That is absolutely not true. It has not been true since ether was used 40 years or more ago. I am sitting at an anesthesia machine as I write this and these are the gasses available to me: Air (we all know what this does), Nitrous oxide (often used as an adjunct to more potent anesthetic gasses; not flammable but like oxygen does support combustion) and oxygen (also not flammable but also supports combustion). Next are three anesthetic vaporizers containing sevoflurane, isoflurane, and halothane; all of these are non-flammable halogenated anesthetics. Other non-flammable anesthetics currently in use in the United States include desflurane and enflurane. Drugs like these have been the standard inhaled anesthetics since halothane became widely used in the 1950s.

On the other hand, airway fires are very well known among anesthesiologists and otolaryngologists. They occur when a patient is administered a high concentration of oxygen or nitrous oxide while doing surgery in the throat with either lasers or electrocautery. The pvc endotracheal tubes that are commonly used can ignite and cause a jet of flame to go down into the lungs with the potential for severe injury. This is avoided first of all by keeping the oxygen concentration in the airway less than 30% and avoiding the use of nitrous. There are also special fire-resistant endotracheal tubes available that provide an additional measure of safety. Of course none of this is a substitute for vigilance.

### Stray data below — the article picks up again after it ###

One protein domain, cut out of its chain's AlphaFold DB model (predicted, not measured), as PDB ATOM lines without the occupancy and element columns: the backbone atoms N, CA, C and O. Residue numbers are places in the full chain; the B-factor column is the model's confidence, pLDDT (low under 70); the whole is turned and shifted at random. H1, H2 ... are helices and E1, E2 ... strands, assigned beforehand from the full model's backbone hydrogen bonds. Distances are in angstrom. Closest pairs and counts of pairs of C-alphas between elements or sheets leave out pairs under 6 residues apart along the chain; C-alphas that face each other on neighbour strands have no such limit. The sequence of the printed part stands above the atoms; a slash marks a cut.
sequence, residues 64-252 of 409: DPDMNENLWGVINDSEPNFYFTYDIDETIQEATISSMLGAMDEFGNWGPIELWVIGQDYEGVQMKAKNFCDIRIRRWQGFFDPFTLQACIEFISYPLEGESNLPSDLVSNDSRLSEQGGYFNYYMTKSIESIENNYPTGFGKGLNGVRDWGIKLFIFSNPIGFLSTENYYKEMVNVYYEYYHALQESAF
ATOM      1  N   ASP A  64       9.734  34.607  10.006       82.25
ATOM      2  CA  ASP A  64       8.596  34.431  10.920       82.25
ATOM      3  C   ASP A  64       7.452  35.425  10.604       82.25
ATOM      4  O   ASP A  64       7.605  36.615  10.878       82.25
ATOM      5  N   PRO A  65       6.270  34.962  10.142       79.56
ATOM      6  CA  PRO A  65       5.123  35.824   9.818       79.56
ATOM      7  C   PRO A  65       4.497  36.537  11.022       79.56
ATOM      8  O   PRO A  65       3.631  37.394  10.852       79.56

OR fires are well-documented in the literature and often discussed in the OR where I work. The use of extra oxygen, the presence of flammable drapes, and the use of electrocautery and lasers all make it a real risk. By being aware of that risk, at least where I work, we are able to take steps to minimize it. In the nearly 20 years I have been here we have had a few close calls but no serious OR fires.
posted by TedW at 5:25 PM on July 29, 2006 [6 favorites]


Criminy, the mother of the person in the second link was repeated pwned. The lesson should be, assisted suicide is your friend.
posted by jewzilla at 5:27 PM on July 29, 2006


Neither one of them has heard of ECRI

I have been familiar with them for at least 15 years. They do a lot of good safety-related work as well as evaluating medical equipment. Despite their name, they seem to concentrate a lot on the OR. Your guests might enjoy looking into them.
posted by TedW at 5:30 PM on July 29, 2006


Metafilter: A complete surprise to the staff.
posted by MythMaker at 5:45 PM on July 29, 2006


What's with all of the Dave Barry quoting going on here? I feel like I'm conversing with my hip US History teacher from high school.

Interesting links and discussion, but I very much doubt the implied regularity of these sort of accidents.
posted by inoculatedcities at 5:51 PM on July 29, 2006


ABC actually did a segment on this? Honestly, the danger is so damn remote, it's not even worth thinking about it.

From the ABC site:

Surgery Pointers

Head/Neck Surgery the Riskiest: You should be most concerned if you are having head or neck surgery because that's when the surgical tools and oxygen are closest together.

Know Your Doctor: As with any surgery, choose a doctor and a hospital that perform the procedure a lot.

Ask About Oxygen: Ask the anesthesiologist whether he or she administers pure oxygen throughout the surgery. It's better if the anesthesiologist uses it only as needed or uses a diluted formula.

Ask If the Team Is Trained to Deal With Fires: And finally, ask the surgical team if it has training in putting out operating room fires.


That is some fine journalism.
posted by davebush at 6:08 PM on July 29, 2006


If they're so common, then why would they be a complete surprise to the staff?